During the week of December 3, 1956, the MIA will observe its first anniversary by conducting an Institute on Non-Violence and Social Change. Some of the outstanding thinkers and personalities of the nation have been invited to Montgomery to participate in this Institute. This is not to be construed as a victory celebration; rather it will be a week in which we will seek to rededicate the community and the nation to the principle of non-violence in the struggle for freedom and justice.
During the week of the Institute, the leaders of the Montgomery movement hope to raise enough funds to liquidate present financial obligations and meet the many financial responsibilities which lie ahead. We will need funds to give assistance to those individuals who sacrificed themselves in order to aid the movement. Many of them are “marked men” who will not be able to get work for some time. Ninety ministers and leaders of the protest movement still have cases pending in court and are subject to be tried any day on a charge of conspiracy against the city transportation lines. The president’s case must still be appealed to the highest court in order to clear his name of false conspiracy charges. There is also the need for funds so that the MIA can continue to operate in the interest of the Negroes after the protest is ended, since the NAACP operation has been legally curtailed in Alabama. Since the ballot is one of the basic keys to the solution of the Negroes problem in the south, there is the urgent need to set up voting clinics throughout the community which will assist persons in registering and teach them voting procedures.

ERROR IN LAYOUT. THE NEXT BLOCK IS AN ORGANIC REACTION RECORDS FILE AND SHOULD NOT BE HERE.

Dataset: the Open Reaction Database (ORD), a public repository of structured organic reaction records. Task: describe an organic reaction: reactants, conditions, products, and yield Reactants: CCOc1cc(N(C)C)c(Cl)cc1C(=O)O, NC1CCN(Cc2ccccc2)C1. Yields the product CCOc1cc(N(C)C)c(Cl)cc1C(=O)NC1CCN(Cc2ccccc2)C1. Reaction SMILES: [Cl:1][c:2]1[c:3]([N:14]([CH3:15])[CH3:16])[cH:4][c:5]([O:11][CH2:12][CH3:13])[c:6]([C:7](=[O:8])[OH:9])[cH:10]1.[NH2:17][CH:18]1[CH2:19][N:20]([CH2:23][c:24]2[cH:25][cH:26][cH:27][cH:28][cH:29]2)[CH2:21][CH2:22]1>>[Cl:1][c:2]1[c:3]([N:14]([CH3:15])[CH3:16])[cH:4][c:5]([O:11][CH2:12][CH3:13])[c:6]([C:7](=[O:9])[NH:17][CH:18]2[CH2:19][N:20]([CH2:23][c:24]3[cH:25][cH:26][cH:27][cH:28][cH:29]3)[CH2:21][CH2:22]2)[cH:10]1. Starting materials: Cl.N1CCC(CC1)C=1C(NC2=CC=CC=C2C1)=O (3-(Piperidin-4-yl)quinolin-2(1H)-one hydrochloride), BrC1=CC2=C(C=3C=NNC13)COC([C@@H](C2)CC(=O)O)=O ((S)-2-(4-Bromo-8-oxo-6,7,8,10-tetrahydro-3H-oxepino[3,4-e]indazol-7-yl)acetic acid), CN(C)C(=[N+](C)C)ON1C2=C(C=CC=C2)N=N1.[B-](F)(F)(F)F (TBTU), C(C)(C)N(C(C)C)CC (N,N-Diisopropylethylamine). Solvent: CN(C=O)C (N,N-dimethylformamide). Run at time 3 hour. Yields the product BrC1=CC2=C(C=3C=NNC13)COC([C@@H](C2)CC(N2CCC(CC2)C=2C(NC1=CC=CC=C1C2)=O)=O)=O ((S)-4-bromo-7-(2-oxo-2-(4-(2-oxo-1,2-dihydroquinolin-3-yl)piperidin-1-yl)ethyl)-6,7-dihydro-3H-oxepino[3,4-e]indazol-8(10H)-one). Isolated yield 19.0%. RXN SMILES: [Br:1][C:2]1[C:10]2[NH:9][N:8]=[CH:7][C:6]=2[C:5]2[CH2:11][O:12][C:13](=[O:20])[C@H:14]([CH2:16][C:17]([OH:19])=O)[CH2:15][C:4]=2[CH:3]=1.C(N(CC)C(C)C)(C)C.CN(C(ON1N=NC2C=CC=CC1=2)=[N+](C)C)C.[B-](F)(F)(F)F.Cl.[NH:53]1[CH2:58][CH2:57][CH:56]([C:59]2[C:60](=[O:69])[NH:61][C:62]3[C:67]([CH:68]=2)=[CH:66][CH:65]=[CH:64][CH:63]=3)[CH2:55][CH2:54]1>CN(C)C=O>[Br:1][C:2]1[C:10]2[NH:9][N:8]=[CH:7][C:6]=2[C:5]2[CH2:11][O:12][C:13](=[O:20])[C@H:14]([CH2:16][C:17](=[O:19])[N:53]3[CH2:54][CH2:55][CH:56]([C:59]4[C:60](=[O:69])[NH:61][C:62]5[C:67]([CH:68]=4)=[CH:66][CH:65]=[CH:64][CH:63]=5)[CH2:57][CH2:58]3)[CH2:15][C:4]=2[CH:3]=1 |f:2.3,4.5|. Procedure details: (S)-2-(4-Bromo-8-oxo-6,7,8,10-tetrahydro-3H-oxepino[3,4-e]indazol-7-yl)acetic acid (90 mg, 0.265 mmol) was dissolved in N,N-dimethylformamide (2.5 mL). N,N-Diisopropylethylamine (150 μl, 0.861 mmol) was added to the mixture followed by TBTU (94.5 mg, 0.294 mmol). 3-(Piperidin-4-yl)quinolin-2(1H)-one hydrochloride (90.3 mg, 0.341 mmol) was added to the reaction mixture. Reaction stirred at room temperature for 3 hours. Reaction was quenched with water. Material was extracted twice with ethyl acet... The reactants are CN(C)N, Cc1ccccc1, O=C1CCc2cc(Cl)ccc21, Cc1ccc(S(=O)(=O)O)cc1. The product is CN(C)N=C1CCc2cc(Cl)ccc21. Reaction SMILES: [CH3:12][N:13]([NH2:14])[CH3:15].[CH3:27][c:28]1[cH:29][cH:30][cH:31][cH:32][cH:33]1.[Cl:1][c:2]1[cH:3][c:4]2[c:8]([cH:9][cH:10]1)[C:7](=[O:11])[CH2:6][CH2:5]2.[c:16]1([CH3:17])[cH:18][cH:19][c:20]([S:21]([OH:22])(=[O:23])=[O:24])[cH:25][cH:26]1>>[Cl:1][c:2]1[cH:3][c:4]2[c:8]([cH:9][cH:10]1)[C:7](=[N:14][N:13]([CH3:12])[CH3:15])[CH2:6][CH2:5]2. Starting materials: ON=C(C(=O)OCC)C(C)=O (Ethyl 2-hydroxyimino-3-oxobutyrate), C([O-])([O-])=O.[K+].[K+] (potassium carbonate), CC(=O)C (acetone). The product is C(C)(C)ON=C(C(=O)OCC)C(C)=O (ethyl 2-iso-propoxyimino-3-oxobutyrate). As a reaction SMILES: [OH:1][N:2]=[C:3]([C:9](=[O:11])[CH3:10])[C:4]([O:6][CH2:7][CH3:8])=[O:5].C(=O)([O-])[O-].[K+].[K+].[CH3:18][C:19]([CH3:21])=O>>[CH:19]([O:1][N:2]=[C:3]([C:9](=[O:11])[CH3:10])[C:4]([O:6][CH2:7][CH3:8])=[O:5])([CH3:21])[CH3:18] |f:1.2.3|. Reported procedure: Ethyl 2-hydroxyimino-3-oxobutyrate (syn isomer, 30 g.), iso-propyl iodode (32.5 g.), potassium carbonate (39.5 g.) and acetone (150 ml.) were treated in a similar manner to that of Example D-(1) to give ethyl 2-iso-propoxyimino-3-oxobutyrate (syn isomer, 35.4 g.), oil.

Because of these needs, a special request goes out to all people of goodwill for an anniversary contribution to be sent to the MIA during the week of December third. It is our hope that all churches, organizations, and individuals will make an “extra” liberal contribution for this most needed cause.
If it is at all possible, we would be, indeed, honored to have you visit Montgomery during some period of this week and share in the rich fellowship that we are all anticipating. Again, we request your co-operation and speedy reply.
Martin Luther King, Jr.,
Ralph D. Abernathy,
NULR-DLC, National Urban League Records, Library of Congress, Washington, D.C.